The NHS meanwhile has the proud title of owning the 'the biggest IT failure ever seen', after the parliament's public spending watchdog published a report that found the project went more than £3 billion over budget. The estimated total bill is looking to be around £9.8 billion. They clearly didn’t read any of IDG Connect’s white papers on proper project management beforehand.

Drunken Gesture Hardware

Some cool hardware news of late. Adobe has announced the excellently named Project Mighty and Project Napoleon, a smart pen and smart ruler scheduled for a 2014 release. HP has unveiled a new laptop with built-in motion control sensor. A former Apple man said the company was working on similar products to Google Glass but scrapped them due to time constraints.

Best of all however, was the news that Intel labs has created a microprocessor that runs on Wine. They chose a nice red, if you’re so inclined, but they didn’t specify vintage. The labs eventual aim is to create super low power processors that don’t compromise on performance.


Despite all the talk of failing and being sold off, Blackberry refuses to give up. They may be soon cutting 40% of the workforce, but they’ve just released a new phablet, the Z30, and is launching a BlackBerry Messenger app on Android and iOS this weekend. All very sound ideas. But probably too little, too late.

Get With the Times

Earlier this month I had a big rant about how Tech Is Ruining Language. I mentioned that kids and older people are increasingly speaking different languages, and some new research has come out proving my point. Of the 1,000 parents Disney surveyed, 66% no clue what their kids were talking about online. Buy more dictionaries people, and hit your kids with them until they talk proper.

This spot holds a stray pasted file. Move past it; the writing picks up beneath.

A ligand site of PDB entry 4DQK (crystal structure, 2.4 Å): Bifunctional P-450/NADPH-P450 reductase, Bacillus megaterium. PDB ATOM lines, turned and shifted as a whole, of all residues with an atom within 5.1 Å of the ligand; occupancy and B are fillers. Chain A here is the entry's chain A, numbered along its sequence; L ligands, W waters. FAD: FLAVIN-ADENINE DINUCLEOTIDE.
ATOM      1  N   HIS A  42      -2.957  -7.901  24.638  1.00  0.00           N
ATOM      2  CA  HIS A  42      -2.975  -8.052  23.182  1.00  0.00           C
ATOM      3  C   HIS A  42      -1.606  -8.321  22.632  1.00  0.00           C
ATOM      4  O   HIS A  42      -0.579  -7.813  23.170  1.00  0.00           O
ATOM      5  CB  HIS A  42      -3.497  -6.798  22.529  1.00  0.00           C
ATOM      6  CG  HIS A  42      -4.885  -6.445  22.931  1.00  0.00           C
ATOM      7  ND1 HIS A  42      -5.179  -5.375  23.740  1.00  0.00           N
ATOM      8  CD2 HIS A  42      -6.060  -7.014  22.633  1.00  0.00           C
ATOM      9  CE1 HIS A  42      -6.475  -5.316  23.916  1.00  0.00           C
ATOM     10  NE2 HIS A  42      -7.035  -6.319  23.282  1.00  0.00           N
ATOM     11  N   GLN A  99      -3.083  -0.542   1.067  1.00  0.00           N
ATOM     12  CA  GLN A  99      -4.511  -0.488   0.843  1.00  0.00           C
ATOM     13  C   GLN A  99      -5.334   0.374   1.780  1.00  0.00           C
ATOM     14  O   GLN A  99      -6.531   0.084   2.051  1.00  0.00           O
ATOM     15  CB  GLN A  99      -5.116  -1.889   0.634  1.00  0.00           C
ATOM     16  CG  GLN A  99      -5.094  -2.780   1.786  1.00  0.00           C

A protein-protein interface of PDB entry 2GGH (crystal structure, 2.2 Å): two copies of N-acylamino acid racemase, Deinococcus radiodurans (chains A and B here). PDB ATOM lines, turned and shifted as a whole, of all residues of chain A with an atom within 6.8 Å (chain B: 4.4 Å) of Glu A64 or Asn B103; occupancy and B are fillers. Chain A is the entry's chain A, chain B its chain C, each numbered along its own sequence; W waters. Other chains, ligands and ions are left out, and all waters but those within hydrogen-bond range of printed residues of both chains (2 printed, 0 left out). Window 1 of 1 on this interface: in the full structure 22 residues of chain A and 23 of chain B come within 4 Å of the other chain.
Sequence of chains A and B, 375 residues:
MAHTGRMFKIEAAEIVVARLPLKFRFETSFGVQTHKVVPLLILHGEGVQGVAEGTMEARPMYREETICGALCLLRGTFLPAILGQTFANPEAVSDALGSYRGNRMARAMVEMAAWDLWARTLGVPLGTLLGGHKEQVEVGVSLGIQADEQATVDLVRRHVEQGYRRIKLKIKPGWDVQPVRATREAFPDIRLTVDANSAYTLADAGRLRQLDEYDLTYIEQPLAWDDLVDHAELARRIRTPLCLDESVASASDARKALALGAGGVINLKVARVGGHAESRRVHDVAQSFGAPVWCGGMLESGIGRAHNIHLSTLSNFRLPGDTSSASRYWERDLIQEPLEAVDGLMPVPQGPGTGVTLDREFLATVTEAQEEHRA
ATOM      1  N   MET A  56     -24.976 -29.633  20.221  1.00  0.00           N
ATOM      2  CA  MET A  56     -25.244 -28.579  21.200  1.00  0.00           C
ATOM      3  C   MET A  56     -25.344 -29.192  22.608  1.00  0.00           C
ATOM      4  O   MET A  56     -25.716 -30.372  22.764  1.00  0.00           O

In some other internet-ruining real-life news, it apparently only takes 224 tweets for new couples to fall in love. Us youngsters fall head over heels in less than half the time it took the over-55s – 163 text messages, 70 Facebook messages, 37 emails and 30 phone calls. It somehow ruins the romance to quantify love in such a way, don’t you think?

Freedom! For a minute at least

Iran has a very public dislike of the internet. But for a brief while, people were able to access the likes of Twitter and Facebook without the use of VPN software.  Sadly this was not a bold step towards removing censorship, but just a technical glitch. New president Hassan Rohani has called for reduced internet restrictions, but people shouldn’t expect any sort of big changes overnight.

Can’t Keep a Good Man Down

John McAfee provides a near endless supply of headlines. This week though, many worried that he had come to an end after a report circulated that the former security software man died at the Palms Casino Resort in Las Vegas as the "result of a suspected cocaine and alcohol fuelled binge". The news probably came as a big surprise to the man himself, who Tweeted the next morning that the reports were probably not true. 



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Dan Swinhoe

Dan is a journalist at CSO Online. Previously he was Senior Staff Writer at IDG Connect.